According to the safety organisation, it compiled crash reports for more than 400 frontal accidents across 14 states in the U.S.A and compared the injury risk in vehicles with knee airbags to vehicles without them. They then concluded that
“Knee airbags had only a small effect on injury measures recorded by dummies in IIHS driver-side small overlap front and moderate overlap front crash tests. In the small overlap test, knee airbags were associated with increased injury risk for lower leg injuries and right femur injuries, though head injury risk was slightly reduced. The airbags had no effect on injury measures in the moderate overlap test.”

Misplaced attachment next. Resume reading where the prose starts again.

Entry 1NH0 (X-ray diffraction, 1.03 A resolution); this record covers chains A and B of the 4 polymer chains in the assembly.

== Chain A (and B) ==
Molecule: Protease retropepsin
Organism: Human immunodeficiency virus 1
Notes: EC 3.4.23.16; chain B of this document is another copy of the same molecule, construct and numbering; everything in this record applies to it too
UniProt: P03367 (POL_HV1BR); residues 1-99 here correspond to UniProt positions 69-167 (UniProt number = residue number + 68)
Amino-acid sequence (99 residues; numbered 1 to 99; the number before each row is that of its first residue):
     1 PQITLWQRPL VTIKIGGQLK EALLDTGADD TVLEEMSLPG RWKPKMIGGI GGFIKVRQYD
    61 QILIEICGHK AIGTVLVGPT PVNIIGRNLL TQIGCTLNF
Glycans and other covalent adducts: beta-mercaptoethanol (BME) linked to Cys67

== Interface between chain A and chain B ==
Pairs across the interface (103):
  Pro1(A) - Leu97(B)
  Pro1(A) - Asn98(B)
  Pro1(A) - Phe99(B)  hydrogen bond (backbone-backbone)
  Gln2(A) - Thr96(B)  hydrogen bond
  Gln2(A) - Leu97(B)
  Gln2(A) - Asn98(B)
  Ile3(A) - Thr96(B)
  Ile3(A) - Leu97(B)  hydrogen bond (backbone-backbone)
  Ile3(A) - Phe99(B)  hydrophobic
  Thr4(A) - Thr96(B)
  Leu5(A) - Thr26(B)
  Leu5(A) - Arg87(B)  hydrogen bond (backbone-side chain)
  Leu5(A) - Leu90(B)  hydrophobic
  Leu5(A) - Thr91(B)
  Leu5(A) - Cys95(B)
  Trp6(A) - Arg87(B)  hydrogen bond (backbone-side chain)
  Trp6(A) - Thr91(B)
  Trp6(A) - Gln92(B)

Adding on, it stated that knee airbags only reduced the overall risk injury from 7.9% to 7.4%, a not very significant improvement statistically wise.
That said, it is possible knee airbags would be more effective in preventing injuries of those not using seat belts, but the IIHS study did not go into this area of research.